Jeepers Creepers is one of the most effective, fresh, creepy horror films to come along in the past few years, and I enjoyed it immensely. You may find some of the elements from this film elsewhere, but Jeepers Creepers really does have its own unique story to tell. The plot breaks down a little bit in the final half hour, but everything up to that point is simply superb.
I love the opening scenes; this really doesn't even seem like a movie for the first half hour. You have a very typical brother and sister cruising down a deserted road in the middle of nowhere in the middle of the day. I entered this film with dark aspirations in mind, so the bright, peaceful setting of the opening really grabbed my attention. It may be a lonely stretch of road, but the setting is one of safety and serenity – until, that is, a character in a super-charged old van tries to wreck the car holding our protagonists. For Patricia and Darius Jenner (Gina Philips and Justin Long, respectively), this frightening bit of road rage proves to be only the start of a horrible night. On down the road, the pair catch sight of the evil van parked beside an old, crumbling building; looking closer, they see the driver of the truck tossing a couple of items that certainly look like bodies wrapped in blood-soaked sheets down a big pipe. The bad guy sees the kids pass by and immediately starts out in pursuit, doing all he can to wreck them. Darius eventually has the brilliant idea of going back to the pipe to see if anyone is still alive down there, and his much smarter sister cannot talk him out of this notion. Here marks the upping of the creepiness factor. There are many significant things to be found in the chamber below; finding a way out, though proves to be a challenge as Darius soon discovers. Eventually a shell-shocked Darius and Trish make it to a roadside restaurant and call the police. Things get weirder, though, when an anonymous stranger calls Darius and Trish and explains the things she has been seeing in her visions, warning them that the "thing" will not stop coming after them. This proves to be quite the understatement. The Creeper, whoever or whatever he is, is relentless in his pursuit of the scared youngsters, leading to one exciting confrontation after another in a variety of venues. Things progress quite nicely to an ending that is both good and bad; good in the sense that it does not pull a fairy tale ending out of the hat, but bad in that the final five minutes prove anticlimactic, forced, and generally unsatisfying.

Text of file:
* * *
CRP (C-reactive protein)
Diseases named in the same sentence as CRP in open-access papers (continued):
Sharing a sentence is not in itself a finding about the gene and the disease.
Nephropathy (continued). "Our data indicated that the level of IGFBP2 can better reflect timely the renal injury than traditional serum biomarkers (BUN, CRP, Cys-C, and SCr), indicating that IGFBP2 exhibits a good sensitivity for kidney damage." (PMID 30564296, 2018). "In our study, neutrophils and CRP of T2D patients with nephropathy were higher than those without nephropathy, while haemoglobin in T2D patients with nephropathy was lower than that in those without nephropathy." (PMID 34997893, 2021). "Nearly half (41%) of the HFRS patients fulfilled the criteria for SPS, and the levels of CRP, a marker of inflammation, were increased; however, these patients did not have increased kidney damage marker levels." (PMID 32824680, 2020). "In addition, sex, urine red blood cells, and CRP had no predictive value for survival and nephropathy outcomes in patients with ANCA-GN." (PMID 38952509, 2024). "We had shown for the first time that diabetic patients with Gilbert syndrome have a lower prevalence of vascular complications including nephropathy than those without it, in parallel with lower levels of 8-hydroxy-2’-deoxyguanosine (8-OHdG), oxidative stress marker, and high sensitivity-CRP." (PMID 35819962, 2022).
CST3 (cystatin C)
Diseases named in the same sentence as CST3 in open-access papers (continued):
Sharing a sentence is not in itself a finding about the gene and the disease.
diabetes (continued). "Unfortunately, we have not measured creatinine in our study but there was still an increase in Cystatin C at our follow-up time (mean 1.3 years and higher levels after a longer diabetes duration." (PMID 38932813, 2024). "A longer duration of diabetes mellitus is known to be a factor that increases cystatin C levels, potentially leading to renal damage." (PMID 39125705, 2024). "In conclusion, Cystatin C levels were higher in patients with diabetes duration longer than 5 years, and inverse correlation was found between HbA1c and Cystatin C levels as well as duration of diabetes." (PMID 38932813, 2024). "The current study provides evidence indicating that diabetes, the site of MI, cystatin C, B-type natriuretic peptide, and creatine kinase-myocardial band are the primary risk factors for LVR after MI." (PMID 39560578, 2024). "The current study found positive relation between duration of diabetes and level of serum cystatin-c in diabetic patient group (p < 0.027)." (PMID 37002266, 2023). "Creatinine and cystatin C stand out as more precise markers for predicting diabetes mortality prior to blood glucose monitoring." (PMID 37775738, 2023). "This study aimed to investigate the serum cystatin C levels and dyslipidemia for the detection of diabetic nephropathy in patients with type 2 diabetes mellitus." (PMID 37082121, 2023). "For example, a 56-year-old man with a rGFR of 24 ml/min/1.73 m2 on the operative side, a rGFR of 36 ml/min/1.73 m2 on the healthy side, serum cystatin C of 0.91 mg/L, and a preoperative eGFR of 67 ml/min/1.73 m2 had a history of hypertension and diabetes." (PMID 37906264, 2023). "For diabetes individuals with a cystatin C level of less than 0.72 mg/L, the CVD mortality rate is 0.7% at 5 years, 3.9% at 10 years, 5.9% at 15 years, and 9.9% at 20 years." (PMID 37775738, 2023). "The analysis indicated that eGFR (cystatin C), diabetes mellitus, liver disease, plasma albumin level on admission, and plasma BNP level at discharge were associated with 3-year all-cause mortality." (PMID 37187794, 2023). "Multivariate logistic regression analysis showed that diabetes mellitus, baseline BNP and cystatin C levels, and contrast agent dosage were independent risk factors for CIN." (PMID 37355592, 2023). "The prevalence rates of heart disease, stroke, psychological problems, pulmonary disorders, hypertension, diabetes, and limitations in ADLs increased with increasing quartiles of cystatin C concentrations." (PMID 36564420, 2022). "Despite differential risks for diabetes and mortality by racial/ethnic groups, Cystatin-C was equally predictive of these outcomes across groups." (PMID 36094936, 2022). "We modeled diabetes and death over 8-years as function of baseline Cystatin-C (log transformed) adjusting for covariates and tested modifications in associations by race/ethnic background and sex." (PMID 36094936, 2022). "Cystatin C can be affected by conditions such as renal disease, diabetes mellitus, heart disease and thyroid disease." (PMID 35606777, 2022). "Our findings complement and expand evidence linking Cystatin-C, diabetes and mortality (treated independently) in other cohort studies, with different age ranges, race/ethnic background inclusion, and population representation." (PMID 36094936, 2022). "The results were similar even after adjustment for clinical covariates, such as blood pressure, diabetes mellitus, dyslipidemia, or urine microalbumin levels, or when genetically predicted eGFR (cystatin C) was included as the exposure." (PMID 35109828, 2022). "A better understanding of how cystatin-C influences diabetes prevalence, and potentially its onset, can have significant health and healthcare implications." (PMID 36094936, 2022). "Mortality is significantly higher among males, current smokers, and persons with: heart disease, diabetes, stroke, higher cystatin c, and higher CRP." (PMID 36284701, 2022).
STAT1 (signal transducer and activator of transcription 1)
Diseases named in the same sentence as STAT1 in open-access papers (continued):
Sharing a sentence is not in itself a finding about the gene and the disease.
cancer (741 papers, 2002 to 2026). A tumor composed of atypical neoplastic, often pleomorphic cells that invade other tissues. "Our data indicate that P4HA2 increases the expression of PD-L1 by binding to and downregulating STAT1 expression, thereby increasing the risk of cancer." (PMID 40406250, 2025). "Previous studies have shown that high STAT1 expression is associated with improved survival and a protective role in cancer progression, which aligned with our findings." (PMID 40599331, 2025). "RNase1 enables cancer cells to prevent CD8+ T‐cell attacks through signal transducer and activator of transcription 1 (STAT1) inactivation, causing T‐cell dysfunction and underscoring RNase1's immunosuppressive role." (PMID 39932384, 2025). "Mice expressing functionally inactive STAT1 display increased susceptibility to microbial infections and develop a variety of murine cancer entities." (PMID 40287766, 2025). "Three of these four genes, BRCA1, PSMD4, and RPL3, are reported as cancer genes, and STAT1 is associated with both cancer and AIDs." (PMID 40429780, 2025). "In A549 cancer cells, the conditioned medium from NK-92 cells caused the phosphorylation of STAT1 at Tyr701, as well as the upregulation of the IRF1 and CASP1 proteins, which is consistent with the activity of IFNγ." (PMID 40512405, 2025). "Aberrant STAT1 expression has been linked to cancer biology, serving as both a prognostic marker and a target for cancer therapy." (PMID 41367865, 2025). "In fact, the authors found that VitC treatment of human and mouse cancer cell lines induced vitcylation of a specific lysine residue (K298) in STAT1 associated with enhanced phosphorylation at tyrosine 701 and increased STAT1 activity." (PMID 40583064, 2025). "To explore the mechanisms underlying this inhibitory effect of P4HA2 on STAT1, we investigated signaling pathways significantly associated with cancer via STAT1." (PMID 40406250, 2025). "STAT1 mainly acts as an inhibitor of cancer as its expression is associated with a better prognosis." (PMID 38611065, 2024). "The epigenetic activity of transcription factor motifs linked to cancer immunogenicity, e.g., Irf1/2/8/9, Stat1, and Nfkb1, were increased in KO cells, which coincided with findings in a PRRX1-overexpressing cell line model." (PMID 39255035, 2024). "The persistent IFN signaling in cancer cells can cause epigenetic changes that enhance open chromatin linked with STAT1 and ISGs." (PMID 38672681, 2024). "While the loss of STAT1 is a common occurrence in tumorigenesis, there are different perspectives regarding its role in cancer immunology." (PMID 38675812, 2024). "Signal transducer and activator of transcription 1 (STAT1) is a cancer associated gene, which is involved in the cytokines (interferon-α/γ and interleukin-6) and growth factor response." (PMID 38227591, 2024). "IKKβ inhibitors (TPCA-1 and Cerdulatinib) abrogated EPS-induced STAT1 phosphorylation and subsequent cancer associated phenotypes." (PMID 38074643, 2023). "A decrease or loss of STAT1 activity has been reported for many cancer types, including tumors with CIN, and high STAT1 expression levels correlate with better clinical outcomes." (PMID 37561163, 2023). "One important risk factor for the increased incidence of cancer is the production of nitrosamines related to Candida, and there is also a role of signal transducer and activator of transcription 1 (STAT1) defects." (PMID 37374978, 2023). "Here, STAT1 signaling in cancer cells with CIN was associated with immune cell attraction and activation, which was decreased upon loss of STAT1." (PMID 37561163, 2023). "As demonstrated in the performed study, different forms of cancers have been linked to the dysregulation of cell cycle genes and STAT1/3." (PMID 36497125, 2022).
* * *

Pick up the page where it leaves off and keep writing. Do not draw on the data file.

Personally, I have to say I wasn’t that impressed with the costume and special effects of the Creeper; from a distance, or coiled in shadows, he's pretty intimidating, but his visual effect on the viewer decreases as we see more of him. Writer/director Victor Salva envisioned this film as his own "monster movie," but I think that a more human boogeyman would have served this story more effectively. Justin Long has some kind of David Schwimmer thing going on at times, but he is otherwise quite convincing in the role of Darius; he is the one who sees firsthand the handiwork of the Creeper, and the effects of what he has seen are reflected dramatically on his face and spirit. Gina Philips is fantastic; she may well be the sexiest female on the planet, as well. More than just a pretty face, the depth of her commitment and talent are demonstrated quite convincingly in the six featurettes on the making of the movie. These featurettes, by the way, are quite good. The deleted and extended scenes housed on the DVD, though, aren't that impressive; for the life of me, I could hardly find the difference between the alternate and final versions of a few scenes in the movie.
Jeepers Creepers is just a terrific, vastly underrated horror film. Relying more on suspense than blood and gore (although there is a certain amount of gore to be found here), this would make an especially good introduction to the genre for those yet to dip their feet into the deep, dark side of the entertainment pool.